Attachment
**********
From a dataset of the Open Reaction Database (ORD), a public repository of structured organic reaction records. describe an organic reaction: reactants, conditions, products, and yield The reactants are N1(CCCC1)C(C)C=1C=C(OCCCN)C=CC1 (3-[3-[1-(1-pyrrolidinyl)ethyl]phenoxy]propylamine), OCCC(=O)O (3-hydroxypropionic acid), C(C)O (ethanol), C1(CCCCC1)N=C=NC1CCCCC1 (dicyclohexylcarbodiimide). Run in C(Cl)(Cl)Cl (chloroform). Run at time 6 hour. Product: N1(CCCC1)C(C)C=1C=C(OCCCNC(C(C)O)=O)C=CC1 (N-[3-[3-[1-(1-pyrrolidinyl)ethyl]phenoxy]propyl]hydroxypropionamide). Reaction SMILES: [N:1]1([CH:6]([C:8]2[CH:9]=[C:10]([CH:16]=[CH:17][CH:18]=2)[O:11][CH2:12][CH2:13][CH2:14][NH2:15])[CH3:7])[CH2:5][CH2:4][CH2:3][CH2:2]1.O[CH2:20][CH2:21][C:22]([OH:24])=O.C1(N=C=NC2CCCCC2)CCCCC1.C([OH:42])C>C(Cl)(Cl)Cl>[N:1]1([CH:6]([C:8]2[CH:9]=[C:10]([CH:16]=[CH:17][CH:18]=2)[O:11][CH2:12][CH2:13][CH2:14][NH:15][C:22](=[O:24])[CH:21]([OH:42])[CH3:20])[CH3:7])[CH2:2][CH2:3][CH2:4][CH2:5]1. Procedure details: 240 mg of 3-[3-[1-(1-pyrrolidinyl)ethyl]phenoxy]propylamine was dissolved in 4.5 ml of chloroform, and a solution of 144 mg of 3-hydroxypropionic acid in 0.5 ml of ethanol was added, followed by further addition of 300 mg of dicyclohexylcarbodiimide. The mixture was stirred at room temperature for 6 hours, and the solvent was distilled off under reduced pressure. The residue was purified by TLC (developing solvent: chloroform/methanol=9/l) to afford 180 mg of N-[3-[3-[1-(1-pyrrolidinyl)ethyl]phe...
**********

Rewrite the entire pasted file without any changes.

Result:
From a dataset of the Open Reaction Database (ORD), a public repository of structured organic reaction records. describe an organic reaction: reactants, conditions, products, and yield The reactants are N1(CCCC1)C(C)C=1C=C(OCCCN)C=CC1 (3-[3-[1-(1-pyrrolidinyl)ethyl]phenoxy]propylamine), OCCC(=O)O (3-hydroxypropionic acid), C(C)O (ethanol), C1(CCCCC1)N=C=NC1CCCCC1 (dicyclohexylcarbodiimide). Run in C(Cl)(Cl)Cl (chloroform). Run at time 6 hour. Product: N1(CCCC1)C(C)C=1C=C(OCCCNC(C(C)O)=O)C=CC1 (N-[3-[3-[1-(1-pyrrolidinyl)ethyl]phenoxy]propyl]hydroxypropionamide). Reaction SMILES: [N:1]1([CH:6]([C:8]2[CH:9]=[C:10]([CH:16]=[CH:17][CH:18]=2)[O:11][CH2:12][CH2:13][CH2:14][NH2:15])[CH3:7])[CH2:5][CH2:4][CH2:3][CH2:2]1.O[CH2:20][CH2:21][C:22]([OH:24])=O.C1(N=C=NC2CCCCC2)CCCCC1.C([OH:42])C>C(Cl)(Cl)Cl>[N:1]1([CH:6]([C:8]2[CH:9]=[C:10]([CH:16]=[CH:17][CH:18]=2)[O:11][CH2:12][CH2:13][CH2:14][NH:15][C:22](=[O:24])[CH:21]([OH:42])[CH3:20])[CH3:7])[CH2:2][CH2:3][CH2:4][CH2:5]1. Procedure details: 240 mg of 3-[3-[1-(1-pyrrolidinyl)ethyl]phenoxy]propylamine was dissolved in 4.5 ml of chloroform, and a solution of 144 mg of 3-hydroxypropionic acid in 0.5 ml of ethanol was added, followed by further addition of 300 mg of dicyclohexylcarbodiimide. The mixture was stirred at room temperature for 6 hours, and the solvent was distilled off under reduced pressure. The residue was purified by TLC (developing solvent: chloroform/methanol=9/l) to afford 180 mg of N-[3-[3-[1-(1-pyrrolidinyl)ethyl]phe...